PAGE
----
The PSU Professor Who Says Wine's Whole 'Terroir' Thing Might Not Be a Thing

Joe Bohling, an expert on the history of the French wine industry, says his research looks at the not-so-ancient concept of terroir. We asked him to explain.

By Marty Patail September 21, 2015 Published in the October 2015 issue of Portland Monthly

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Image: Joe Bohling

When did the concept of terroir come to be? In Renaissance French, it meant “land” or “territory.” It had no connotations of any alchemic process of culture and science being mixed together to produce some distinctive wine based on the land. It wasn’t until the 1930s that people began to think of it how we think of it today.

So how did it turn into our terroir? It’s a story of the 20th century. Around midcentury, there were a few very dynamic, forward-looking French wine producers becoming very concerned about the future of the industry. New World production was taking off—particularly in California—and the French realized that they weren’t always able to compete. So they developed these strategies of essentially branding the land: this idea of terroir. We think of France as antiglobalization, but this is very much the product of global markets.

What was the alternative? The other model, which predominated in California, was based on varietals. That was a model the Californians really took advantage of—it was the only way they could get ahead of the French. How do you compete with Burgundy? Well, you say, “‘Burgundy’ doesn’t really matter, let’s focus on ‘Cabernet Sauvignon.’” So much easier for the consumer. Californians said, “We’re going to mass-produce wine that’s consistent, relatively cheap.” That industrial model was very much the dominant system before the appellation system started to take off.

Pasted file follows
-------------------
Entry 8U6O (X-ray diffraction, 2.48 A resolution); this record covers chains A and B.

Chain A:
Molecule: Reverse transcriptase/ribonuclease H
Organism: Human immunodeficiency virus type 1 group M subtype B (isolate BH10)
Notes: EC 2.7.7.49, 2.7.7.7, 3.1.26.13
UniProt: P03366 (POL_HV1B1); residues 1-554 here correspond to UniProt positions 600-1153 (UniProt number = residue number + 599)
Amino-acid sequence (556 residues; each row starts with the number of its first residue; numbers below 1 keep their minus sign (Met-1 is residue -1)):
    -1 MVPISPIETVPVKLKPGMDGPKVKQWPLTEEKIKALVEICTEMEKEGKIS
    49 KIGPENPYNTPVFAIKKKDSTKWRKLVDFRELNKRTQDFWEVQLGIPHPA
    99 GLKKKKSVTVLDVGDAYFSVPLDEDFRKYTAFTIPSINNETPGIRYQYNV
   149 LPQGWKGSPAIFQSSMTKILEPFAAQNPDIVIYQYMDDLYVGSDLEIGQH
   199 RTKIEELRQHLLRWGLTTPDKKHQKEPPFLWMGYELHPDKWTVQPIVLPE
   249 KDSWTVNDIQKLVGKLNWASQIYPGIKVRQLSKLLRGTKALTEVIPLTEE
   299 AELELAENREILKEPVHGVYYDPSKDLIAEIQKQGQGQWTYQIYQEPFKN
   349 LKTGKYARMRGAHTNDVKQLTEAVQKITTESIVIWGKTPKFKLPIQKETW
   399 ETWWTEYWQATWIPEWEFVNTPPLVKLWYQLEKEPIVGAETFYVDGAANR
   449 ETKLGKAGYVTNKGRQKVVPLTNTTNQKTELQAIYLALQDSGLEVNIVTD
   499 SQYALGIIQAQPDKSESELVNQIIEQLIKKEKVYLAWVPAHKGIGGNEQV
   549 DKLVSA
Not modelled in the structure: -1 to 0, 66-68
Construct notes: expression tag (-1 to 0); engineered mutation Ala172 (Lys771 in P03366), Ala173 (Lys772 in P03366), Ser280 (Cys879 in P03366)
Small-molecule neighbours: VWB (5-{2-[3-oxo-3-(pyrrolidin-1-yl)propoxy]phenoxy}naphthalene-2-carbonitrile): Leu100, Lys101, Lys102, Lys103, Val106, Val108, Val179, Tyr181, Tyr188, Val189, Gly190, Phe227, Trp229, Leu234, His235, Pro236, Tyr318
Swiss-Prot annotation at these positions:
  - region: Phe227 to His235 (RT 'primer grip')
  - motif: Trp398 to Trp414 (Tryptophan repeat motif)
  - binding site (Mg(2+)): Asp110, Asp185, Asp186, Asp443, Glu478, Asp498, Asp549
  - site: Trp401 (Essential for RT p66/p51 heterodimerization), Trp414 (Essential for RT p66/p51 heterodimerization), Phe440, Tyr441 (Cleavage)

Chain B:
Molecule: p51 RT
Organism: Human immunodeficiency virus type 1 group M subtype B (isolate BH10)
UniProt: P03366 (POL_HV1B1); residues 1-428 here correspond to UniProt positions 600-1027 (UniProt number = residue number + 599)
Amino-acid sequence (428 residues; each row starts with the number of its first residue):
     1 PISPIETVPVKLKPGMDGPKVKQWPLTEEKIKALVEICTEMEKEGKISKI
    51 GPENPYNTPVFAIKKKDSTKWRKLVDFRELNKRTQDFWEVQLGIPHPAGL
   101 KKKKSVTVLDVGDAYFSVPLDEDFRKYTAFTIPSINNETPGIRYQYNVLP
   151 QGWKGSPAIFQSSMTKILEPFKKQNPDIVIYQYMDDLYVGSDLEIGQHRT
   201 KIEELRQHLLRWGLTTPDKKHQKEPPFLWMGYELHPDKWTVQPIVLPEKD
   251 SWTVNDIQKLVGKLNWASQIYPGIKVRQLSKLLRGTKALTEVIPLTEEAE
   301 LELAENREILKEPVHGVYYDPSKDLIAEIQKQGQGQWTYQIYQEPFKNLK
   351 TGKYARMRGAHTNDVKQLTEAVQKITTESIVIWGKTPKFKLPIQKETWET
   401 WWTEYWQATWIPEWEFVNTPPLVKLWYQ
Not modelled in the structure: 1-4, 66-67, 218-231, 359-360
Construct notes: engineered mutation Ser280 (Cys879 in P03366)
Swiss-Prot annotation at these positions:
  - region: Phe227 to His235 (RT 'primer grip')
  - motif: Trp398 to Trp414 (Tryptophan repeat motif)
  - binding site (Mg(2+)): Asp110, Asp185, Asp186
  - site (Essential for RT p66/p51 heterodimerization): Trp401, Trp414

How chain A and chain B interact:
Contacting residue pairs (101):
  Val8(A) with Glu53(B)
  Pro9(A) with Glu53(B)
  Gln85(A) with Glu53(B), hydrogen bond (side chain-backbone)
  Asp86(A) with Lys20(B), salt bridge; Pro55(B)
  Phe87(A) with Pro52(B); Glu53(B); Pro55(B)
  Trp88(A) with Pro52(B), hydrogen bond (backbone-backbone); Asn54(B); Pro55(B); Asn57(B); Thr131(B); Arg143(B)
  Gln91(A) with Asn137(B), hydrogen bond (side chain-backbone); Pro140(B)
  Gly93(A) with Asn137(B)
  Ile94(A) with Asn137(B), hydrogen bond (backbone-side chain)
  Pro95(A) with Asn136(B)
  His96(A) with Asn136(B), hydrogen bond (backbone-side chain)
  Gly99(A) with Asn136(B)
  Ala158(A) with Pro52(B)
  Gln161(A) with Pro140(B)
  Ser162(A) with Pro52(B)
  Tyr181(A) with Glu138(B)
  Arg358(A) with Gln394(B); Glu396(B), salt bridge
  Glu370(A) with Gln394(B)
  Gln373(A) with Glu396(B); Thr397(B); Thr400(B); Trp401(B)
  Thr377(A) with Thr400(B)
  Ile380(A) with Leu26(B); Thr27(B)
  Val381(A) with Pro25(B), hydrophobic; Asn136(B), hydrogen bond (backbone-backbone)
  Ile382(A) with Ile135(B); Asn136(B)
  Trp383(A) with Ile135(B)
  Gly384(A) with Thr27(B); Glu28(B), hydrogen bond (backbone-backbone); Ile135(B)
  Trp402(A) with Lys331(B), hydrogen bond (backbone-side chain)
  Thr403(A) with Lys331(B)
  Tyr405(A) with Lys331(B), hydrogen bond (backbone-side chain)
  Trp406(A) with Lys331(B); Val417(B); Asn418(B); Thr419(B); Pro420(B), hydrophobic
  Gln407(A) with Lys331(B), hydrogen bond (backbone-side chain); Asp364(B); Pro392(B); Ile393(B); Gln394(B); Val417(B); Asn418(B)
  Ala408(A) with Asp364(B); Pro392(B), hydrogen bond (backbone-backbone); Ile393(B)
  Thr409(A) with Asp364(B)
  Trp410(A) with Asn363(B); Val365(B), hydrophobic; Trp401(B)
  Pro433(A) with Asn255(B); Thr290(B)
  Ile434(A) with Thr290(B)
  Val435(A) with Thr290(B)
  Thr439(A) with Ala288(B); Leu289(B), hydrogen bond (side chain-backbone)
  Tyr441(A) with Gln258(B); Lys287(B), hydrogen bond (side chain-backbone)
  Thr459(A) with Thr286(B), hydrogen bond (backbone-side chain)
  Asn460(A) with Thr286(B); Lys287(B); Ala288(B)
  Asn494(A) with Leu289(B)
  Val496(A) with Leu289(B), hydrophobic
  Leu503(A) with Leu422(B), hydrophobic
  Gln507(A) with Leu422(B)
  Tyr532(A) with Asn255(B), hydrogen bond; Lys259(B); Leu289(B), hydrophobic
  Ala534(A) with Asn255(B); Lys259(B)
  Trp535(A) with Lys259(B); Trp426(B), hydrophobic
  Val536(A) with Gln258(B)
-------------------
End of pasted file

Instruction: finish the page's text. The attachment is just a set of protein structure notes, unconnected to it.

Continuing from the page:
What did the French industrial model look like? Algeria, of all places, was, up until 1962, an integral part of France. It was the world’s largest exporter of wine. All of that export went to metropolitan France. Without the decolonization of Algeria, the appellation system probably wouldn’t have had much of a chance. Most consumers preferred mass-produced wine: it’s cheaper, you don’t have to guess about what it’s going to taste like. It took a lot of hard political work for people to go, “Hmm, I actually like the taste of terroir.”

How did terroir finally take hold? French producers struck all these interesting alliances. One in particular was with public health activists, who were massively concerned about France’s rate of alcoholism. Construction workers were drinking upwards of three liters of industrial wine a day. These appellation producers said, “Look, our product costs a lot, it’s going to drive down consumption. Our product is healthier.”

And it was beneficial to these small wine producers? Yeah, the idea of terroir is hard to sell if you’re just “making the vine piss,” as the French say. High-yielding vines don’t cater well to the idea of terroir. It’s supposed to be about small production and craftsmanship. And that way they can command a higher price.

Has Oregon benefited from the switch to a terroir-based wine economy? It’s a billion-dollar industry. And we’ve taken on this idea of terroir, even more so than California. No one’s going to drink a wine from Arizona. There is a wine industry there, but there’s not an association of that place producing it. If you’re gonna get Kansas or anyone in the Midwest to make a bunch of wine, people aren’t going to buy it. You need to have a long-standing reputation for excellence. The interesting thing about terroir is that it’s local but also global.

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